Fumble from the handoff: Takeaways from Deshaun Watson suspension

Note to readers: This story contains vivid descriptions of allegations of sexual assault.

How much more did the disciplinarian need to hear?

Sue L. Robinson, a former US District Judge, believed the NFL’s case against Cleveland Browns quarterback Deshaun Watson. She cited Watson’s lack of remorse. She called his pattern of behavior “more egregious than any previously reviewed by the NFL” and acknowledged those massage therapists were mentally damaged by the star quarterback.

And the proposed penalty Robinson delivered on Monday morning?

A six-game ban.

So Watson gets the equivalent of a sprained ankle, will be on the field before midseason, and will lose less than $400,000 in salary — the kind of money you’d find in the sofa cushions of a player with a $230 million guaranteed deal.

The NFL wanted a verdict that they didn’t have to appeal. It wanted this new system to work, with a disciplinary officer hearing these cases and making decisions that both the league and the NFL Players Assn. could digest. But that was a fumble at the opening handover.

More than two dozen women have filed civil lawsuits alleging Watson’s sexual misconduct when he cycled through massage therapists – allegedly working over a 15-month period when he was 60 – and behaving in an undeniably creepy way.

Watson’s alleged pattern: he would reach out to therapists on Instagram, identify himself as an NFL quarterback, and say he’s urgent to schedule a massage for the day. He didn’t want a professional setting, but something private. He didn’t care if the women were experienced therapists or even licensed.

According to his accusers, he would follow up with text messages to ensure therapists were comfortably massaging specific parts of his body, particularly his lower back, buttocks, abdomen and groin. He asked the women to cover him with a towel instead of the usual sheet, and often provided his own towel—little more than a washcloth.

In the stomach-churning words of Robinson: “While rolling onto his back, Mr Watson is said to have bared his erect penis and intentionally touched the therapists’ hands and arms with his erect penis several times. One of the therapists claims that Mr Watson not only repeatedly touched her arm but also ejaculated on her arm.”

Robinson notes, “There is no allegation that Mr. Watson used violence against any of the therapists.” What is alleged, however, is pretty damning.

Cleveland Browns quarterback Deshaun Watson warms up before training camp Thursday.

Cleveland Browns quarterback Deshaun Watson warms up before training camp Thursday.

(Nick Cammett/Associated Press)

Consider some of the suspensions over the last few years. Atlanta wide receiver Calvin Ridley has been suspended for at least a year after betting on NFL games in the 2021 season while off the team. Tight end Darren Waller, then with Baltimore, was banned for a year after multiple violations of the substance abuse policy. The same goes for former Denver running back Travis Henry and then-Cleveland receiver Josh Gordon.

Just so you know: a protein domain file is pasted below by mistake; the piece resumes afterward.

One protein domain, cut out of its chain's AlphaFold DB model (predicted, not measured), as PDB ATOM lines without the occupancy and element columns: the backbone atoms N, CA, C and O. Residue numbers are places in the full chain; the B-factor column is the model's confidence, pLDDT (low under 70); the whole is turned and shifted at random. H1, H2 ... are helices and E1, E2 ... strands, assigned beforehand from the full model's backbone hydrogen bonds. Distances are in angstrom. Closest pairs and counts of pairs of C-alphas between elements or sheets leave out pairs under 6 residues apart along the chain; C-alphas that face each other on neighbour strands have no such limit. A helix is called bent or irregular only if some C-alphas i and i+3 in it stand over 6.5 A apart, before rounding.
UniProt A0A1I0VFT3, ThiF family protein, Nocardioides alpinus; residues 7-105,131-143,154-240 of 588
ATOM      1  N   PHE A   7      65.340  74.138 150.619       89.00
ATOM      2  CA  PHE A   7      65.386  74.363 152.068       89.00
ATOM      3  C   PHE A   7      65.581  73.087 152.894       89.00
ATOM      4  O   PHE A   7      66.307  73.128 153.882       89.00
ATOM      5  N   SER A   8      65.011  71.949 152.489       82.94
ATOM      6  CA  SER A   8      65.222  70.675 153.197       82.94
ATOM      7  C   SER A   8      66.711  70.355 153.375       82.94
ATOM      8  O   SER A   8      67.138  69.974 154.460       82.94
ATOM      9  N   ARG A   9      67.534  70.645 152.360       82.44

In contrast, barring a likely call-up to the NFL, Watson will have fresh legs in time to pull off a midseason run.

Watson has never been charged and has denied any wrongdoing. While that’s important to note, the point of Monday’s development is that Robinson has sided with the league.

She writes that the NFL “had its burden of proving, by preponderance of evidence, that Mr. Watson was involved in sexual assault (as defined by the NFL) against the four therapists identified in the report.” So the discipline was enacted in that sense.

In her decision, Robinson cites what she calls mitigating factors. She credits Watson as a first-time offender – most of whom did not have 25 separate lawsuits filed against them – and writes that he “had an excellent reputation in his community prior to these events.” Well what does that mean? Many people have excellent reputations until people find out what they’ve done. That carries weight?

In revealing her discipline, Robinson writes that the six games represent “the most significant penalty ever imposed on an NFL player for allegations of nonviolent sexual conduct.” Strange stats. Let’s hope there isn’t a large sample size.

And that might be the most bizarre part. Robinson writes that going forward, it makes sense for Watson to limit his massage therapists to those provided by the team, rather than seeking them out himself.

It’s as if she’s saying that she doesn’t trust that something like this won’t happen again.

Certainly the NFL didn’t want to appeal that ruling and send it back to Commissioner Roger Goodell (or someone he appoints) to decide. But after these world record leaps in logic, the league must throw a challenge flag. Or be a spectator of a ruinous precedent.

https://www.latimes.com/sports/story/2022-08-02/news-analysis-deshaun-watson-suspension-takeaways Fumble from the handoff: Takeaways from Deshaun Watson suspension

Emma Bowman

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